Spoke Talk: Big changes on Buff Pass
By the time you are reading this, Routt National Forest on Buffalo Pass will have started to change. Routt County Riders and land managers have been listening to both praise and concerns surrounding the Buffalo Pass trails project through the past four-plus years. The change that will unfold through the next couple years will have a positive impact on the environment and the trail experience by focusing on two things: sustainability and diversity.
Environmental damage from sections of the existing user-created trails that did not consider sustainability is clearly visible. Deep ruts exist on fall line sections of trail located on soils and loose rock. Those sections are going to change.
Fortunately the terrain in the Buffalo Pass area is full of interesting rock features. Relocating the experience of the steep fall line trail from the soils to the rock slabs or adding rock armoring maintains or increases much of the technical trail experience many agree Steamboat is lacking, while creating the sustainability required on public land.
The trail crew from Routt County Riders Trail Builders division is working closely with land managers in the field to add optional technical ride lines that only advanced and technically sound riders will attempt. When you ride some of these trails for the first time, please be prepared to stop and potentially walk some of the advanced features.
Not everyone is going to enjoy every trail all the time, and that’s a good thing. One of the goals with the Buffalo Pass trails project is to create a diverse, interconnected trail system.
The reasons people use trails vary greatly, and the trails need to have that same variety. That same trail diversity across Steamboat is important, too. The terrain on Emerald lends to smooth, flowy trails. There is no need to try to replicate that same template on Buffalo Pass. Buffalo Pass will have some smooth trails, but not in the same ratio as Emerald.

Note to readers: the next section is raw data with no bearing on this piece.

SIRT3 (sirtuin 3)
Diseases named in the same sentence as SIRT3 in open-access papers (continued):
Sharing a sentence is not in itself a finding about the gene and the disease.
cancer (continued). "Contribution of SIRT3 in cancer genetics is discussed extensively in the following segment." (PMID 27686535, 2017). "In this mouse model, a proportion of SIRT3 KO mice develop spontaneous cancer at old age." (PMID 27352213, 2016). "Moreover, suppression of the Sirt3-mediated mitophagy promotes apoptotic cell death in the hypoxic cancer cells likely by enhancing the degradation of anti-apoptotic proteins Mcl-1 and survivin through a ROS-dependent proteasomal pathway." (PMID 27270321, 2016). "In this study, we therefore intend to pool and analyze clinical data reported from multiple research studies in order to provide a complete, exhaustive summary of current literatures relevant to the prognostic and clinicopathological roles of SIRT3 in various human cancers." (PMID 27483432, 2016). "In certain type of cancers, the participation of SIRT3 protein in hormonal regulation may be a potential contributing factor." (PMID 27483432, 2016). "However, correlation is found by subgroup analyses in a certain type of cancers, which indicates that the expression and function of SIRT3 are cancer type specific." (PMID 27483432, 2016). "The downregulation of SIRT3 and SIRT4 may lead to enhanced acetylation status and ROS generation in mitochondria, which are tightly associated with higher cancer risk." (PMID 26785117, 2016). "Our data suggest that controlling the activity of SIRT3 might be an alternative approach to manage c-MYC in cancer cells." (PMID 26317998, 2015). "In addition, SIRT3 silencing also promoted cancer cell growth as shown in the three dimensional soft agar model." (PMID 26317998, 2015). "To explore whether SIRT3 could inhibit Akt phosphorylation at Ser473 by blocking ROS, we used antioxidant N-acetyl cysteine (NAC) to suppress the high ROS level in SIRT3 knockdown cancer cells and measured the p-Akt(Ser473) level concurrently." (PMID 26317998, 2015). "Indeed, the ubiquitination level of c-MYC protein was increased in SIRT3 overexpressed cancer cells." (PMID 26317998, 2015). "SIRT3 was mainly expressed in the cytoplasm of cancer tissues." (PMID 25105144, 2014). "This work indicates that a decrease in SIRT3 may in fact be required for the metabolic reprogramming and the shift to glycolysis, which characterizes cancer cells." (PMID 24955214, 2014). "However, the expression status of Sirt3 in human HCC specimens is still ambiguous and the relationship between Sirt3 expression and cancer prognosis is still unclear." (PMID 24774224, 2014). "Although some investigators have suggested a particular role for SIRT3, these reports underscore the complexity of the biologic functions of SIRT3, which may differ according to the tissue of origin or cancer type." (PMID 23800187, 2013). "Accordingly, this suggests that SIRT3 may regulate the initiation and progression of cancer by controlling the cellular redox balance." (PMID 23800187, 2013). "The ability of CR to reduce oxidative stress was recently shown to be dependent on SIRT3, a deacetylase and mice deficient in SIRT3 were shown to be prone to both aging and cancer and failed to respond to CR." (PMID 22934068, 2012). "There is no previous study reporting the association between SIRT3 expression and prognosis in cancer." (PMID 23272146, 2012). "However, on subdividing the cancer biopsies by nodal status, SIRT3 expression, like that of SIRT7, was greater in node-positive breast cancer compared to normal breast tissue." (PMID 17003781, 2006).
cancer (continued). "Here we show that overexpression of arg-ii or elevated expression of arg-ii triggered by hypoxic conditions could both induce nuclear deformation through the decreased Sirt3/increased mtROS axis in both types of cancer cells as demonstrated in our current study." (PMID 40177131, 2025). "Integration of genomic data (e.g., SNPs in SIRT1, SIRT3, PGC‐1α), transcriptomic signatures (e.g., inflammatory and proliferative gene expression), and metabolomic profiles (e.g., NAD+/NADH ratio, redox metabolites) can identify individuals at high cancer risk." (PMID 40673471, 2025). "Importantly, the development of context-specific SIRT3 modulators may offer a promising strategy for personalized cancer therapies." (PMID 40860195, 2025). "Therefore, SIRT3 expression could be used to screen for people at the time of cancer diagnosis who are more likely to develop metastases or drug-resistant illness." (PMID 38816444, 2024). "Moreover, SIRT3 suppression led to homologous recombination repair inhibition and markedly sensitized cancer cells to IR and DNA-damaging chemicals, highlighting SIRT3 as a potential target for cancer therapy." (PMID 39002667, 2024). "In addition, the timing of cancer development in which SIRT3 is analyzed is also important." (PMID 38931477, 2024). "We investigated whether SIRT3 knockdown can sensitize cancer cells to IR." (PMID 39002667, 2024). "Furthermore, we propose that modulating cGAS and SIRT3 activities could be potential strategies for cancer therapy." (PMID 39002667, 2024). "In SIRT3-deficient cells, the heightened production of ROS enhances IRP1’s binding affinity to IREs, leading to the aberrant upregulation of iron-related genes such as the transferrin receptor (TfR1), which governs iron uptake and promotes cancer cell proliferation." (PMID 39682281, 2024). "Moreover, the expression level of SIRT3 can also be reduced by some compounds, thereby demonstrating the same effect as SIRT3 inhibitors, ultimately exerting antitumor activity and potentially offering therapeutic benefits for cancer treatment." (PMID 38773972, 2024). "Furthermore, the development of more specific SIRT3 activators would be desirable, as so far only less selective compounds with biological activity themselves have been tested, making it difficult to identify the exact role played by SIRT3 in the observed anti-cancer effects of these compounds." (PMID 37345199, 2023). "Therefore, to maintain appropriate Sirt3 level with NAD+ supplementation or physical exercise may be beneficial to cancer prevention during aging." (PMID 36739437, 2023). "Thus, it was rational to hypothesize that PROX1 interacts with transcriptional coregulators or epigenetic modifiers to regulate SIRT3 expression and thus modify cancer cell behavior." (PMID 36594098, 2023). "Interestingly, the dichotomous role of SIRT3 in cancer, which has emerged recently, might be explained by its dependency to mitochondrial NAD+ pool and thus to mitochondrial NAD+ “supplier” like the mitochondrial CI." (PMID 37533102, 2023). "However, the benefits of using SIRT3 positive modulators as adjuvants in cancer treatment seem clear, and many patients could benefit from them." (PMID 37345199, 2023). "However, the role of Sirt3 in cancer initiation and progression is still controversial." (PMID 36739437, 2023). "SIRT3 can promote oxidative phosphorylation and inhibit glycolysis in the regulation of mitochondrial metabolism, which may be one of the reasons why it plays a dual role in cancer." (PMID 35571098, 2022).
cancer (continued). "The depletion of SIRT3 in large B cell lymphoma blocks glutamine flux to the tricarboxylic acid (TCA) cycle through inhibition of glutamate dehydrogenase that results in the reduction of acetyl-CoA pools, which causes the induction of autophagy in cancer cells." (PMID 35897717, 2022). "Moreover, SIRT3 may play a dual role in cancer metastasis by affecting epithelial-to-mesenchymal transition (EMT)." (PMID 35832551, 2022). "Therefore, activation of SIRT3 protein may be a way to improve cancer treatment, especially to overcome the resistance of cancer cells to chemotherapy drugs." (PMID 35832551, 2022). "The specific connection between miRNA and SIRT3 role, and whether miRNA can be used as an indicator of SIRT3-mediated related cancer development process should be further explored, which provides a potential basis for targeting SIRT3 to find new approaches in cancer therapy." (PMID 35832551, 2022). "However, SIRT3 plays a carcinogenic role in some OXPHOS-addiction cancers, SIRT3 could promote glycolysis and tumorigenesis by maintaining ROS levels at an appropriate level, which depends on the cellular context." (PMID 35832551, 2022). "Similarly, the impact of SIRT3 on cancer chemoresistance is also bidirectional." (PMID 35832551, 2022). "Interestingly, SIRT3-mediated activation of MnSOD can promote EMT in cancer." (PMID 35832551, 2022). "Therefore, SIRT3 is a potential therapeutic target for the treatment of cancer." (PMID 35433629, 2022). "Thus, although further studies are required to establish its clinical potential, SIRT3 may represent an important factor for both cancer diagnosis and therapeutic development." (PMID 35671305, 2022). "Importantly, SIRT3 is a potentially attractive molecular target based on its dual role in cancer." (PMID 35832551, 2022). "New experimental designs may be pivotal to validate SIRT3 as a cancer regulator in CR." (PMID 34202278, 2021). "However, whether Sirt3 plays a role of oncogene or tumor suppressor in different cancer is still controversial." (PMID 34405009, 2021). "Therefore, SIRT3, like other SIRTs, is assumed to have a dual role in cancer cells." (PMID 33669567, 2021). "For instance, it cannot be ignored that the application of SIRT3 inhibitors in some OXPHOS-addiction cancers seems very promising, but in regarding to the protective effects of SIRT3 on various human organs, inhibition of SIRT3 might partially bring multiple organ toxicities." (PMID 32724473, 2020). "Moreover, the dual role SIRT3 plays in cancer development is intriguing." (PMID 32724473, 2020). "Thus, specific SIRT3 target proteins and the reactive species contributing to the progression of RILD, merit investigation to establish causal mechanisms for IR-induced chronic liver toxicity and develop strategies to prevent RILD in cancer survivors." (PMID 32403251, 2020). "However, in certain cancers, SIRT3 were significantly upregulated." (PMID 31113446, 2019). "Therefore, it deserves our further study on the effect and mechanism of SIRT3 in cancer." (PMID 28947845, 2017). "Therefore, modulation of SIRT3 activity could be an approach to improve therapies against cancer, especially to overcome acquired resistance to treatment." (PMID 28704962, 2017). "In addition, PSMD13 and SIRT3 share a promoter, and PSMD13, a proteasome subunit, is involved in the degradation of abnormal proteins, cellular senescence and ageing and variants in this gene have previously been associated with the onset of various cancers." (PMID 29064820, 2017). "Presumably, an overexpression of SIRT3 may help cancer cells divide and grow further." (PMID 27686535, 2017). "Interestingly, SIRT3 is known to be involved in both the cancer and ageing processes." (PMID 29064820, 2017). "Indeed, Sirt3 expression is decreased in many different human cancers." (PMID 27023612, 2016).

As part of the public, you can influence future trail projects in the following ways.
Become involved with Routt County Riders and attend public meetings held by land managers.
Continue to support the city-led 2A Trails Committee that recommends funding the approval process and construction of trails projects with the portion of the accommodations tax dedicated to trails.
Contribute to the newly formed Trail Maintenance Endowment Fund, managed by the Yampa Valley Community Foundation. By contributing to the TMEF, you are supporting an enduring funding source for trail maintenance. This is currently the most critical step to not only ensure our Steamboat Springs trail network is maintained, but also to help justify an expanded, diversified and sustainable trail network. Learn more and donate at yvcf.org/trails/.
Routt County Riders is the local source for grassroots advocacy and information for all types of cycling. If you want to help or would like more information, contact us at facebook.com/rcriders, routtcountyriders.org or email email@example.com.
Eric Meyer is a Routt County Riders board member and volunteer.
Support Local Journalism
Support Local Journalism
Readers around Steamboat and Routt County make the Steamboat Pilot & Today’s work possible. Your financial contribution supports our efforts to deliver quality, locally relevant journalism.
Now more than ever, your support is critical to help us keep our community informed about the evolving coronavirus pandemic and the impact it is having locally. Every contribution, however large or small, will make a difference.
Each donation will be used exclusively for the development and creation of increased news coverage.
Start a dialogue, stay on topic and be civil.
If you don't follow the rules, your comment may be deleted.
User Legend: Moderator Trusted User
Top 10 stories of the past week: New brewery to take over Butcherknife location; looking at logistics for wolf reintroduction
1. Mythology relocates to Steamboat, moves into former Butcherknife location